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Flippy Hoffman shows his colors offshore of a remote island in the Indian Ocean.
By Steve Pezman
Light / Dark
In 1983, I was on an early boat trip in Indonesia with Walter and Flippy Hoffman, Pua Rochlen, Dick Beachum, John Creed, and Tim Watts. After a half day of sailing due south from the Port of Kupang, near the western tip of Timor, we anchored at Dana Island, just beyond the island of Rote.
There was reportedly a fantastic wave there, rarely surfed because it was so remote. When we arrived, however, it was high tide and thus flat. Since we were investing a whole day in getting there and back, we hung around hoping to see at least some signs of what we’d heard about.
The island was tiny, something like 4 acres total. Aside from a single rocky hump, there was a flat and sandy presence covered with salt grass, 12 feet high and 100 feet around. At the base of the hump was a low entrance. Inside was a hollow half-dome with headroom, and sticks jammed into the rock walls running on angles across the dome. We went in to check it out.
Up close, we noticed a shallow well dug at the low spot on the island, not far from the hump. In its bottom was an inch or two of dark, nasty water. Foul, but enough to keep you alive.
We marveled at the significance of this small patch of sand. In that vast ocean, it served as a source of freshwater and a place of rest for fishermen who ranged thousands of miles in small, open craft with hardly any creature comforts.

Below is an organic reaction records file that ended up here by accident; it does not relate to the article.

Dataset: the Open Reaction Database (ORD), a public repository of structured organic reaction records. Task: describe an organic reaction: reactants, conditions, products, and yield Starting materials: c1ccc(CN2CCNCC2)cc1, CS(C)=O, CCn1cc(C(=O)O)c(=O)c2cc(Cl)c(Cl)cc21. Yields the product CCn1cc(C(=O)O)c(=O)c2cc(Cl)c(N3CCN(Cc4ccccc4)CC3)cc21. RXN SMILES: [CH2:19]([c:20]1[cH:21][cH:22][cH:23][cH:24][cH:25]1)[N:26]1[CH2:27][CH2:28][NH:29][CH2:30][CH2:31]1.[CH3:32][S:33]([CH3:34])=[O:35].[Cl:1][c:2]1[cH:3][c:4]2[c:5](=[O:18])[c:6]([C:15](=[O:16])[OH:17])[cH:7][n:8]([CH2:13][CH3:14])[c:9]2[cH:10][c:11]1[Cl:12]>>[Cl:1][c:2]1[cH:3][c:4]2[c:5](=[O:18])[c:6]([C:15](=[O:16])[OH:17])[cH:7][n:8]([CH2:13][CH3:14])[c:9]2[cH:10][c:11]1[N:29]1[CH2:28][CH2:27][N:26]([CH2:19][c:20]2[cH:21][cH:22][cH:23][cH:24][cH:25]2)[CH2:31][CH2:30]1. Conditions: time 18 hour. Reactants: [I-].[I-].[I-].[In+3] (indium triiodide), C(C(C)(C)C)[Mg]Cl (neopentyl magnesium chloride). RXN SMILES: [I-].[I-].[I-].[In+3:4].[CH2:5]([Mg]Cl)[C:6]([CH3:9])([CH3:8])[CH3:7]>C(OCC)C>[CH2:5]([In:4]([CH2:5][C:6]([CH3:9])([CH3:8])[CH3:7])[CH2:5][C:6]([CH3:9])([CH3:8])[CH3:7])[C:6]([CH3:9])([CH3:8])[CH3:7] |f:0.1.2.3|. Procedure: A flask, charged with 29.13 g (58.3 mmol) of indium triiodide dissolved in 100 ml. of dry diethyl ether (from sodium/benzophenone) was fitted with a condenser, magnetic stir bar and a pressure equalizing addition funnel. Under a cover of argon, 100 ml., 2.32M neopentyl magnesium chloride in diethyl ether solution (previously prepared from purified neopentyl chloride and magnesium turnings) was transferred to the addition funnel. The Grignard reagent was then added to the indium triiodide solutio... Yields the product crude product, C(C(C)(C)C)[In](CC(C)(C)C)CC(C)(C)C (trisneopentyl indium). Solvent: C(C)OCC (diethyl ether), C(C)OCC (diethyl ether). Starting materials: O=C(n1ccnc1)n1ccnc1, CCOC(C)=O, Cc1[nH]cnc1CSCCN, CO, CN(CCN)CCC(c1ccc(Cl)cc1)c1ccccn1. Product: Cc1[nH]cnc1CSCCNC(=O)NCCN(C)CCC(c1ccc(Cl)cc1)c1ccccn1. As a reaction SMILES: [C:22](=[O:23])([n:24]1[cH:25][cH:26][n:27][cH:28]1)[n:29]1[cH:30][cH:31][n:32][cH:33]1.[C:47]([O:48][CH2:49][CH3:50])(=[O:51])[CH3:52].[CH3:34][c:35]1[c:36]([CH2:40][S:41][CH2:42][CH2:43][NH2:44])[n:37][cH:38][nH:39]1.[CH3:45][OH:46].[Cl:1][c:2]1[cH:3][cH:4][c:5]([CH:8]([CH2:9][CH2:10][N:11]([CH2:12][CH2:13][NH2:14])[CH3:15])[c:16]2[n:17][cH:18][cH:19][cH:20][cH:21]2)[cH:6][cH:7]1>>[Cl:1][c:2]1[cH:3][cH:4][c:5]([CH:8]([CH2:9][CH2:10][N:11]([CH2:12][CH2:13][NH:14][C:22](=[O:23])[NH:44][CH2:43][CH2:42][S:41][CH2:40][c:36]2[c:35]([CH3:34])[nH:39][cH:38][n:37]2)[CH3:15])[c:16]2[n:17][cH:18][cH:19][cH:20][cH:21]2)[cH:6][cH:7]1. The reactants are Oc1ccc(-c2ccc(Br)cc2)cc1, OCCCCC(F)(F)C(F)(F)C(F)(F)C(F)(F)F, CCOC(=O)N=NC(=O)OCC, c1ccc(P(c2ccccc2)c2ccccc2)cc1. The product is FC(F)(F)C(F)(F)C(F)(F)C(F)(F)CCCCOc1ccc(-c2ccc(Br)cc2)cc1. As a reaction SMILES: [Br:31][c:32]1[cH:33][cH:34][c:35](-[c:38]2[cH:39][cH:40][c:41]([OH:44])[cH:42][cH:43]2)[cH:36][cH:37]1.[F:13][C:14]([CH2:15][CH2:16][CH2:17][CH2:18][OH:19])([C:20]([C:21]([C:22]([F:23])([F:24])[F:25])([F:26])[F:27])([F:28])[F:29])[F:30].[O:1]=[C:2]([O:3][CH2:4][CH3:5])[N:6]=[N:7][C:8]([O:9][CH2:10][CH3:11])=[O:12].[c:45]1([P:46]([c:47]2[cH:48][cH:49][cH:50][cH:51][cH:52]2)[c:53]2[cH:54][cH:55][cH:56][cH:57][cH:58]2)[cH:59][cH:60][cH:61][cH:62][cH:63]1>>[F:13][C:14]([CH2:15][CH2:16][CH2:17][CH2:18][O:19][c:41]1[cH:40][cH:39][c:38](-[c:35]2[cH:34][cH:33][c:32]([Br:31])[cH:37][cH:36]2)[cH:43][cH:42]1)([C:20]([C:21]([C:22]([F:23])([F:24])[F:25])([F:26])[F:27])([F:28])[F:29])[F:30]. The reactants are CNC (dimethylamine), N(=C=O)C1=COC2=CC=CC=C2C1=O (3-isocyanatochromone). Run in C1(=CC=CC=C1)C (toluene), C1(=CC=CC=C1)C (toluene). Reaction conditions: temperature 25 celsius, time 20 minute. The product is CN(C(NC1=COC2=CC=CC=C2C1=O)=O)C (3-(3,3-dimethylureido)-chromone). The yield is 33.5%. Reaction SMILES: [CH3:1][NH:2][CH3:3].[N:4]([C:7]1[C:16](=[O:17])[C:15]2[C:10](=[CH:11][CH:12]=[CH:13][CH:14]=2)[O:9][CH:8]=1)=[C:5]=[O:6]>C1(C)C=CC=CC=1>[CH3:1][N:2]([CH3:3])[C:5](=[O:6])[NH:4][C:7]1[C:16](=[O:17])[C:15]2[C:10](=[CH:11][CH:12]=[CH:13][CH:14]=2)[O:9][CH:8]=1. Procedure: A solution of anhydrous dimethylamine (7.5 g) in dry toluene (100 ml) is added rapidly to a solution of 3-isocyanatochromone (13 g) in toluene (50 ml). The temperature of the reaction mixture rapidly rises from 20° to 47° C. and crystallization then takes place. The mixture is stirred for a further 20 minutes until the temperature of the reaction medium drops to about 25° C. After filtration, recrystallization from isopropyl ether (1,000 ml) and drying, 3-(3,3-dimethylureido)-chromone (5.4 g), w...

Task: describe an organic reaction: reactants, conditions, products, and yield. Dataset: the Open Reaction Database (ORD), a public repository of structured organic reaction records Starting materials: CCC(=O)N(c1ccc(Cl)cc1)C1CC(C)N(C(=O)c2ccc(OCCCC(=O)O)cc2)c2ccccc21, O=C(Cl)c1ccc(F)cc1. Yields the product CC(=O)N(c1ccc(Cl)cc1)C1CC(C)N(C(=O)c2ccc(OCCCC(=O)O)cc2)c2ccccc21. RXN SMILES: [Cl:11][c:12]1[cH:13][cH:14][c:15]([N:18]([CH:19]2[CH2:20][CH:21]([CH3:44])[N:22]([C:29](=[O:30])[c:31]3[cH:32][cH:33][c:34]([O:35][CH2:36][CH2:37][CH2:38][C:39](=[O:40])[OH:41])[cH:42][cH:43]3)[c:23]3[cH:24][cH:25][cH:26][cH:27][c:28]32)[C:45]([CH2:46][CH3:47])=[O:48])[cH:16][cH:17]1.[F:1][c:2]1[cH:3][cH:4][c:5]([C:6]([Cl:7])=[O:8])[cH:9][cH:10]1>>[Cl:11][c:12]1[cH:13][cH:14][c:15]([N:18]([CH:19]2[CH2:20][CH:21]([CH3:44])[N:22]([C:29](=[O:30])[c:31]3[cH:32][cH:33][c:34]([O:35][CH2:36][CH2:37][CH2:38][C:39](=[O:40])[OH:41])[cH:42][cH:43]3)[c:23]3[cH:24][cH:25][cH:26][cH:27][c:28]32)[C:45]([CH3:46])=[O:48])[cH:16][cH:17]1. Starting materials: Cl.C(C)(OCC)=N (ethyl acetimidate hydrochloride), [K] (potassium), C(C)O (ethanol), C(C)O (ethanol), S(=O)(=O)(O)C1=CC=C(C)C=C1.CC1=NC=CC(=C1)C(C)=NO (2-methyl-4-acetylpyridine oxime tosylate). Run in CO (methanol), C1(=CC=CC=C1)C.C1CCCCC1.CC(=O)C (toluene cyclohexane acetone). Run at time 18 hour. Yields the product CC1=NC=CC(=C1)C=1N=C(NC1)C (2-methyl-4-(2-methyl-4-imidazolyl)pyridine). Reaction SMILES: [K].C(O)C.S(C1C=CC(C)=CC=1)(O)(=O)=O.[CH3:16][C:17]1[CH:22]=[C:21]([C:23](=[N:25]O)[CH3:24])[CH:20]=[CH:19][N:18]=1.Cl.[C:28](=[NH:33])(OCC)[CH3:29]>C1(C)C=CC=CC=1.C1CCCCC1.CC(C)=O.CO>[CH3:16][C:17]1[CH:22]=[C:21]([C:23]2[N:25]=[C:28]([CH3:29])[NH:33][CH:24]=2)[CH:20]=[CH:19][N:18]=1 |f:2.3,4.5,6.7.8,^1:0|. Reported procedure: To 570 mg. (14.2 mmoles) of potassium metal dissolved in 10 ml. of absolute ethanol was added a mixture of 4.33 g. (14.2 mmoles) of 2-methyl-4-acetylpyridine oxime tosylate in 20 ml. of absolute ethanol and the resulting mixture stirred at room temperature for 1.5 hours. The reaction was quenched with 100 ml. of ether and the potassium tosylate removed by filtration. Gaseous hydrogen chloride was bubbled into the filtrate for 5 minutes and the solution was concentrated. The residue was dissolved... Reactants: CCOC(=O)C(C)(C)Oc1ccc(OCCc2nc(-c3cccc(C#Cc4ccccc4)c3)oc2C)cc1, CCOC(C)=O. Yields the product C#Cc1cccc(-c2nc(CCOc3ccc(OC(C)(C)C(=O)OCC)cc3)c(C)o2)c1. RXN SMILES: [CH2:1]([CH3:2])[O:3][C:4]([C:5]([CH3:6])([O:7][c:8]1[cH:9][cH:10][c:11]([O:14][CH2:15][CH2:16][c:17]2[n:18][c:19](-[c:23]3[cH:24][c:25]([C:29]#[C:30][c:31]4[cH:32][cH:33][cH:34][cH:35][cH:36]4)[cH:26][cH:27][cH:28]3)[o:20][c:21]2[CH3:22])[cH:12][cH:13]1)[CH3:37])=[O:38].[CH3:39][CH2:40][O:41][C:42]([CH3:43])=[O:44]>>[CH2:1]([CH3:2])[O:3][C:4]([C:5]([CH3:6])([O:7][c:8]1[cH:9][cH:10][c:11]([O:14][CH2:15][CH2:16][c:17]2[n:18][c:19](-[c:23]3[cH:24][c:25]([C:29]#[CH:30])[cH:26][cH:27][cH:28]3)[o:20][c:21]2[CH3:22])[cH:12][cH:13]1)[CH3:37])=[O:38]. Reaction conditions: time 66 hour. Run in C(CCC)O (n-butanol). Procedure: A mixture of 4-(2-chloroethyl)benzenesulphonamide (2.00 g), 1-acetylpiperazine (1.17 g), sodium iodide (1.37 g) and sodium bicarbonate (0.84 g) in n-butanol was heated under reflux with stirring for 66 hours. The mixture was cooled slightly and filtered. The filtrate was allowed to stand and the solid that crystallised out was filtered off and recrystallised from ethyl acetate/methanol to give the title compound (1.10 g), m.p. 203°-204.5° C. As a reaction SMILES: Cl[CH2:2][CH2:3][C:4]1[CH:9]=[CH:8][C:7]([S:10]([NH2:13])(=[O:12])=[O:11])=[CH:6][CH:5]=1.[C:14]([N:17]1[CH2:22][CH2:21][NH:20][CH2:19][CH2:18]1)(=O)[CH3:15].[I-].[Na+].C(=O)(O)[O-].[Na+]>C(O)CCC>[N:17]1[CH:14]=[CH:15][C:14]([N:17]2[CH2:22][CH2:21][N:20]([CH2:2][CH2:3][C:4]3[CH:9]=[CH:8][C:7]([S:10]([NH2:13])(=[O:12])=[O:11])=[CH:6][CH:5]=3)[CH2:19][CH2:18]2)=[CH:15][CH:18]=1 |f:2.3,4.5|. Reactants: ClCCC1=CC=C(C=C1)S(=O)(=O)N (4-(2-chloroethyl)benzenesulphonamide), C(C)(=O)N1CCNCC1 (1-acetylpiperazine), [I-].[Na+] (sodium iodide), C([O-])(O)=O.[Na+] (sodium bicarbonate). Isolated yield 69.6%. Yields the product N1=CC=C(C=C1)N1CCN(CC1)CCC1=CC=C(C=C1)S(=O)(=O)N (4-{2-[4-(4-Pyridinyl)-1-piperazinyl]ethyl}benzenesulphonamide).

Back onboard, we had begun motoring away when we were stunned by the sudden appearance of a small boat full of fishermen waving a shirt at us. Our captain, an Aussie who seemed good-natured, stopped the engine and, as they came near, threw them a line. He climbed over our railing to see what they wanted. After a few minutes, he came back up, threw off their line, and had started back for the wheel when Flippy asked what they’d wanted.
The captain replied that they were after a can of gas for their outboard, having been without fuel for two weeks and unable to make any headway against the winds and tide.
“Aren’t you going to give them the gas?” asked Flippy.
“Fuck, no. If I did, every boat around would be coming at me for free gas. Fuck ’em.”
“You’re going to leave the six of them floating out here in the current and wind with no motor and just that small rattan sail, all for five bucks’ worth of gas?” Flippy asked in a flat tone.
The captain just stared.
“The hell you are!” Flippy continued. “You fucking wave them over, get their fucking gas can, and fucking fill it. Or you’ll wish you fucking had!”
That the captain did, and not another word was said about the matter.